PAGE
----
If we take this as our starting point, we can also understand the second part of Jesus' answer: My hour has not yet come. Jesus never acts completely alone, and never for the sake of pleasing others. The Father is always the starting point of his actions, and this is what unites him to Mary, because she wished to make her request in this same unity of will with the Father.
And so, surprisingly, after hearing Jesus' answer, which apparently refuses her request, she can simply say to the servants: Do whatever he tells you (John 2:5). Jesus is not a wonder-worker, he does not play games with his power in what is, after all, a private affair. He gives a sign, in which he proclaims his hour, the hour of the wedding feast, the hour of union between God and man.
He does not merely make wine, but transforms the human wedding feast into an image of the divine wedding feast, to which the Father invites us through the Son and in which he gives us every good thing. The wedding feast becomes an image of the Cross, where God showed his love to the end, giving himself in his Son in flesh and blood--in the Son who instituted the sacrament in which he gives himself to us for all time. Thus a human problem is solved in a way that is truly divine and the initial request is superabundantly granted. Jesus' hour has not yet arrived, but in the sign of the water changed into wine, in the sign of the festive gift, he even now anticipates that hour.
Jesus' definitive hour will be his return at the end of time. Yet he continually anticipates this hour in the Eucharist, in which, even now, he always comes to us. And he does this ever anew through the intercession of his Mother, through the intercession of the Church, which cries out to him in the Eucharistic prayers: Come, Lord Jesus!
In the Canon of the Mass, the Church constantly prays for this hour to be anticipated, asking that he may come even now and be given to us. And so we want to let ourselves be guided by Mary, by the Mother of Graces of Altoetting, by the Mother of all the faithful, toward the hour of Jesus.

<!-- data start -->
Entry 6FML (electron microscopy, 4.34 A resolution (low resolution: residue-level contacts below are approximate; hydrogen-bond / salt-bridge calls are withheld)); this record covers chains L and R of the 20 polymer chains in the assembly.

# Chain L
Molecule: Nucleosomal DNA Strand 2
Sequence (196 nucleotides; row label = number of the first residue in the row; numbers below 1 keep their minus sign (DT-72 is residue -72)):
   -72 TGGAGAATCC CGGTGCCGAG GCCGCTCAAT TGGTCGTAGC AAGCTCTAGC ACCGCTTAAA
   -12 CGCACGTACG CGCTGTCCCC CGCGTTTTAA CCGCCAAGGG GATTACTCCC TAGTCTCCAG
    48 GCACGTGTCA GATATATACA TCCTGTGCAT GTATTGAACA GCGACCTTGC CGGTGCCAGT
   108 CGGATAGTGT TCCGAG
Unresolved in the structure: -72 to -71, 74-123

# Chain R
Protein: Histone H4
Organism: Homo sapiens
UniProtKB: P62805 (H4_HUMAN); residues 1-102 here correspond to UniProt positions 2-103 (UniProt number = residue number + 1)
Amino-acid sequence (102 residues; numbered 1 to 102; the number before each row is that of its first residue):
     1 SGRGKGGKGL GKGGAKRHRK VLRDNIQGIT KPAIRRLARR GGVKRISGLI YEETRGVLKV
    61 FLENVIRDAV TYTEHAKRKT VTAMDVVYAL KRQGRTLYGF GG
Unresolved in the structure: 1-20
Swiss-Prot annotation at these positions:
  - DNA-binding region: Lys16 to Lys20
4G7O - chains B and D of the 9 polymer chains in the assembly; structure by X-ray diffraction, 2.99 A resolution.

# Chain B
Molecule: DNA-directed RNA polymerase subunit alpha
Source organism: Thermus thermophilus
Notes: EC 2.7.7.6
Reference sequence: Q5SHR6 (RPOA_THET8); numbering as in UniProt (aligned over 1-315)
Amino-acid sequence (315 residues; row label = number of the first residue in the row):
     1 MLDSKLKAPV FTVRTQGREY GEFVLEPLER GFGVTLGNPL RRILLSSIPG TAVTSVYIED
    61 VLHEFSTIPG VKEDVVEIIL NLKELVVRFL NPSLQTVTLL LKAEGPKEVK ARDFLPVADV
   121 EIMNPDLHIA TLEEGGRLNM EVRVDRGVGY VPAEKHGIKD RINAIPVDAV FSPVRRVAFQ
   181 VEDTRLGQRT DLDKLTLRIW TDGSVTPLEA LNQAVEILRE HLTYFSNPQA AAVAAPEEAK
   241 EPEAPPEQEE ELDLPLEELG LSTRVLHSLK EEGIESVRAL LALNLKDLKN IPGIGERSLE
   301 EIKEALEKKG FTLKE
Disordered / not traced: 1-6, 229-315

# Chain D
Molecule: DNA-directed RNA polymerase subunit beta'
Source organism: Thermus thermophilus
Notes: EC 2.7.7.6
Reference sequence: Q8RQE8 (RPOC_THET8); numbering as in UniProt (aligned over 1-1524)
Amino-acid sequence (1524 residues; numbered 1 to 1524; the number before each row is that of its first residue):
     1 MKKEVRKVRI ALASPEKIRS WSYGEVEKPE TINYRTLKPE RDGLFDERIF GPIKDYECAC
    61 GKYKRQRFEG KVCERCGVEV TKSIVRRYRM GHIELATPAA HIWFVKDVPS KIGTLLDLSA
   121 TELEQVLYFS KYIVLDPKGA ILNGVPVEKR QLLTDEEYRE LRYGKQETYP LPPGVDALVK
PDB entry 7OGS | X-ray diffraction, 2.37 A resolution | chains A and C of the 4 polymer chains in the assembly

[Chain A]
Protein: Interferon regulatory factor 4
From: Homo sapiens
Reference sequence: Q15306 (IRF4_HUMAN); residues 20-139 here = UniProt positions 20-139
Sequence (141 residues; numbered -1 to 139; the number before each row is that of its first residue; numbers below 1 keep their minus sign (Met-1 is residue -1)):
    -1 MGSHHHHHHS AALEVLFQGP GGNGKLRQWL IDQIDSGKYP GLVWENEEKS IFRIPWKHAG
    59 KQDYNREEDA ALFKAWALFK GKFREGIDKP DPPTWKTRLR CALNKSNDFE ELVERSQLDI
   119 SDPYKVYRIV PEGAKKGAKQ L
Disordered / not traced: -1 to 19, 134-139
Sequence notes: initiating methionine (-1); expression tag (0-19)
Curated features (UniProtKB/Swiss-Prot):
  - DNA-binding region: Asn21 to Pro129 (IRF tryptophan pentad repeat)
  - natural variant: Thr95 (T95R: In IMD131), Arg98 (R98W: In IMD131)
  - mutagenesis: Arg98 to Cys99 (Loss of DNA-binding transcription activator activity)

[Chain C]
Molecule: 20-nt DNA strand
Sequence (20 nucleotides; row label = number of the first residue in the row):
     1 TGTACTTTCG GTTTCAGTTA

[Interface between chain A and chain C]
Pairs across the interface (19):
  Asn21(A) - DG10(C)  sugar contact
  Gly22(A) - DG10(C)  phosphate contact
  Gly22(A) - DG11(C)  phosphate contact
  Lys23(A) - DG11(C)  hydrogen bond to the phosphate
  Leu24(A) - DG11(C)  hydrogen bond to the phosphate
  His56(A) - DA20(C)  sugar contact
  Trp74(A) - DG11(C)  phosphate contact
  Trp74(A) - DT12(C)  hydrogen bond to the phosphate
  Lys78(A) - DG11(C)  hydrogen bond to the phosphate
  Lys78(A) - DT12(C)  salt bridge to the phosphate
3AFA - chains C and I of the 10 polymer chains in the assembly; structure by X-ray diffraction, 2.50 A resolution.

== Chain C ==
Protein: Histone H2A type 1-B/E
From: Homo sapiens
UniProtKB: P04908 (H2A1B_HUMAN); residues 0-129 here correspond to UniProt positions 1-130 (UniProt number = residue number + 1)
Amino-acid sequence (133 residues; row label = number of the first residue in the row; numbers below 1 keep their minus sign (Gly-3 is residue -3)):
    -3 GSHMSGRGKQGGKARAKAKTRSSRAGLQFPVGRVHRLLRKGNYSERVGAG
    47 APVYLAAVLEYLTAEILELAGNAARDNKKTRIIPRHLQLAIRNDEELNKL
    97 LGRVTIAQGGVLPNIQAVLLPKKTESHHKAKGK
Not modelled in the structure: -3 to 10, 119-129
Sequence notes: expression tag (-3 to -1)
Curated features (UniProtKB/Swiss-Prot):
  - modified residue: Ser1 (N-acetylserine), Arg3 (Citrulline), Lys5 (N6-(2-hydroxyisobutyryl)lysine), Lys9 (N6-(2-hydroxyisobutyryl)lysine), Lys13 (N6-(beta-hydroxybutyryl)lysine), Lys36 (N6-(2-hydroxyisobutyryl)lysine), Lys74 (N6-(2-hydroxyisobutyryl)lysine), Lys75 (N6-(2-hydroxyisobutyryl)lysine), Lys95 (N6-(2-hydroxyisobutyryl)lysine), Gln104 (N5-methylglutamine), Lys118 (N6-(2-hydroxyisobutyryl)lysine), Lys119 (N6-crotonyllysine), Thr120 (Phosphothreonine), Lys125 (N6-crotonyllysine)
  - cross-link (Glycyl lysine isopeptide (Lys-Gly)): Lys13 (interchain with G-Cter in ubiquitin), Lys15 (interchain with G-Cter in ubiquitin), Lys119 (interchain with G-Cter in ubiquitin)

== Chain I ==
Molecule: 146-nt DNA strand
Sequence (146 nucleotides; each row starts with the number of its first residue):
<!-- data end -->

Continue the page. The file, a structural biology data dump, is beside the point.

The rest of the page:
Let us ask him for the gift of a deeper knowledge and understanding of him. And may our reception of him not be reduced to the moment of communion alone. Jesus remains present in the sacred Host and he awaits us constantly. Here in Altoetting, the adoration of the Lord in the Eucharist has found a new location in the old treasury. Mary and Jesus go together.
Through Mary we want to continue our converse with the Lord and to learn how to receive him better. Holy Mother of God, pray for us, just as at Cana you prayed for the bride and the bridegroom! Guide us toward Jesus--ever anew! Amen!
The director and editors of Mary Page under the auspices of the International Marian Research Institute do not necessarily endorse or agree with the events and ideas expressed in this feature. Our sole purpose is to report on items about Mary gleaned from a myriad of papers representing the secular press.
Face to Faith
Lourdes is a place that makes the secular world very uneasy. And why not?
This is, after all, where, in 1858, the Virgin Mary allegedly appeared before a
14-year-old girl out gathering firewood. It's where, in an age when medical
science can reproduce, let alone prolong life, the church seeks to remind people
of the power of faith over science with all those walking sticks and crutches
hanging in the grotto after being cast aside by the halt and the lame. Surely,
too, this is more profane than sacred, holiness defiled, with materialism
lurking beneath the cloak of the spiritual in a religious Blackpool, crowded
with tacky plastic statuettes of the Virgin, holy medals by the million,
crucifixes of every size; Catholic kitsch at its best--or worst.
The relationship between faith and science continues to be contested but
while they may be distinct, that does not mean that they are separate, still
less opposed. Indeed, modern medicine stresses the importance of body, mind and
spirit and their interaction in the cure of illness.
Soccer Team Throws a Hail Mary
Thousands of people wearing their Sunday best will flock today to the Home
Depot Center, the site of a Major League Soccer game between Chivas USA and the
Los Angeles Galaxy.
"I'm a very believing person, and I always think she is going to help me
because my parents raised me that way," Garcia said through an interpreter.